Master glassblower Jason Ruff was studying ceramics in 1991 at the College for Creative Studies, in Detroit, when he stumbled on a group of students blowing glass across the hall from one of his classes.
"It was mesmerizing to watch. How could I not want to do this," Ruff said while shaping a blob of molten glass from a 2,400-degree furnace at the Russell Industrial Center in Detroit. "I took an elective in glass. But when you go in there and try to make what you want, it's so frustrating. It took me about four years working with glass to get to the level I was already with in ceramics."
Apparently, part of the trick to glassblowing, other than years of practice, is to never become too attached to the piece you're making. For each of the dozens of glass decanters, cups and sculptures in the exhibition portion of his studio – many which sell for tens of thousands of dollars – there are a dozen or more broken or shattered pieces that never make it to the showroom.
"That's why glass art costs so much," he said. "People don't always realize how much goes into making one piece."
His most recent project involves his FIN6 handblown decanter series, which incorporates artistry and functionality. The pieces are designed to specifications that balance beauty, ergonomic design and function to decant a 750 milliliter bottle of wine in just minutes. Based on more than 15 years of work creating decanters, he said the decanters offer utility that others, including some of his previous designs, do not.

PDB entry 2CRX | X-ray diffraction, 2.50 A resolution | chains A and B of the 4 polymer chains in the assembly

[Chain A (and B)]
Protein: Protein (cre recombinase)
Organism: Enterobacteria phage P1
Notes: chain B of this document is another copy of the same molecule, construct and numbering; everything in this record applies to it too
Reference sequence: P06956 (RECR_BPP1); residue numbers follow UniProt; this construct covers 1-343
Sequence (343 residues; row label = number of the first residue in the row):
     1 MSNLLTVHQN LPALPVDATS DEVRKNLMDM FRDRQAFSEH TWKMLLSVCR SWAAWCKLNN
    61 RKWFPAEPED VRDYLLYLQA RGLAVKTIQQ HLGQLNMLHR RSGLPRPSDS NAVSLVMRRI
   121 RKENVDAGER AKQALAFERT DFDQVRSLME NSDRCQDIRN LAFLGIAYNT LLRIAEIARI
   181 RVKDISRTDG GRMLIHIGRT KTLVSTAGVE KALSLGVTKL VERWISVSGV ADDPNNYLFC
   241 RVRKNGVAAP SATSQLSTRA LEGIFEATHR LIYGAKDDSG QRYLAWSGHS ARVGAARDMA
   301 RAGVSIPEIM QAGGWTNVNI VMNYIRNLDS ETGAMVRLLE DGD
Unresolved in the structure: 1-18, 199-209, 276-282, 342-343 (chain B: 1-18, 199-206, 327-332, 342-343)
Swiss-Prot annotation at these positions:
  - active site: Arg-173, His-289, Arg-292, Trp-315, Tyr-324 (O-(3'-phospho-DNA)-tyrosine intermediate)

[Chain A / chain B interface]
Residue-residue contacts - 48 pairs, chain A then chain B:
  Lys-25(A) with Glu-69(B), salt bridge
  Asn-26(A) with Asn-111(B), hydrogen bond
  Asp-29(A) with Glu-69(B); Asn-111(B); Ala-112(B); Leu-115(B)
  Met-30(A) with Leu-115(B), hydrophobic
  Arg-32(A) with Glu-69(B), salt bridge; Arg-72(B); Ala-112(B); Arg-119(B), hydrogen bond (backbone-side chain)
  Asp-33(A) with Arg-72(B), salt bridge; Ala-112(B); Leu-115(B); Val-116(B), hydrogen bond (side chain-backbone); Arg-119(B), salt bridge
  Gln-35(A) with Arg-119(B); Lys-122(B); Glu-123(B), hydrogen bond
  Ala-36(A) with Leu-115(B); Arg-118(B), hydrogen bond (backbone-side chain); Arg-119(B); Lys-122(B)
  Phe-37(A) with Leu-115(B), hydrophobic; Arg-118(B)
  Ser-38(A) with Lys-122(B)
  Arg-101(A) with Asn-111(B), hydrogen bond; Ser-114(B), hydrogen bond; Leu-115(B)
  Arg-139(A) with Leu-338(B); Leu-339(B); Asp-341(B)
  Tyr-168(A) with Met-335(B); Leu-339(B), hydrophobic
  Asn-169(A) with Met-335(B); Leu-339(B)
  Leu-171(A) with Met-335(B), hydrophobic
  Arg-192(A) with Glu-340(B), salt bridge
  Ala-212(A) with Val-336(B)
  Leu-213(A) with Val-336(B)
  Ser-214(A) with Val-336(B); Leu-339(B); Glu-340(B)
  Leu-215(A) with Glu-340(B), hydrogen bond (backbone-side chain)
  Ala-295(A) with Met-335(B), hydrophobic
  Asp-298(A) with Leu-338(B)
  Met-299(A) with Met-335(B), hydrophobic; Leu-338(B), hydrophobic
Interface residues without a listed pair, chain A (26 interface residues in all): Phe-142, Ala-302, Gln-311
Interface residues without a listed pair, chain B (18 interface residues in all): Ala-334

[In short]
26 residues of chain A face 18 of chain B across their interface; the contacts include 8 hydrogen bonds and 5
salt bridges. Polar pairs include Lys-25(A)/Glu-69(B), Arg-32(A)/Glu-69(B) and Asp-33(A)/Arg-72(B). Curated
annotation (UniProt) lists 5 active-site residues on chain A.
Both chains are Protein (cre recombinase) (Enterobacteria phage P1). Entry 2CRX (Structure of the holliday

Ruff started experimenting with decanters about 17 years ago when he was commissioned by the Detroit International Wine Auction to produce 100 decanters for the show's use. Early designs featured an off-center decanter that later incorporated ribbing, bubbles and twists to help aerate the wine. The current series, he said, came in more recent years.
At the time, Ruff was co-owner of Epiphany Glass in Pontiac, a well-recognized art studio he founded with his former wife and partner, April Wagner. Together, the two built the business into a leading glass studio in southeast Michigan. When the two later parted ways and Ruff sold his end of the business, he returned to his hometown of Bloomfield Hills to attend the Cranbrook Academy of Art, earning a master's degree in fine arts.
Ruff has spent the past two years building and designing the 4,500 square-foot space in Detroit that houses Jason Ruff Designs. He has designed and crafted nearly every piece of furniture and item in the space, which is a reconfigurable space that serves as a gallery, exhibition and performance space. Meanwhile, he continued to work with glass and his decanters.
"The purpose of a decanter is to get the sediments out, but most importantly, to aerate and open up the wine," he said. "This one does in two minutes what normally takes an hour to do."
In December, Ruff obtained a utility patent for the decanter, which allows him to market and produce the decanters on a large-scale level while retaining protections to keep others from copying the decanters. The patent process itself, he said, took about five years, but the process leading to the current decanter was much longer.
"I probably made about 500 attempts before I made it to where I wanted it," Ruff said of the decanter. "Out of those 500 attempts, I probably broke three-quarters of them."
Photo: Laurie Tennent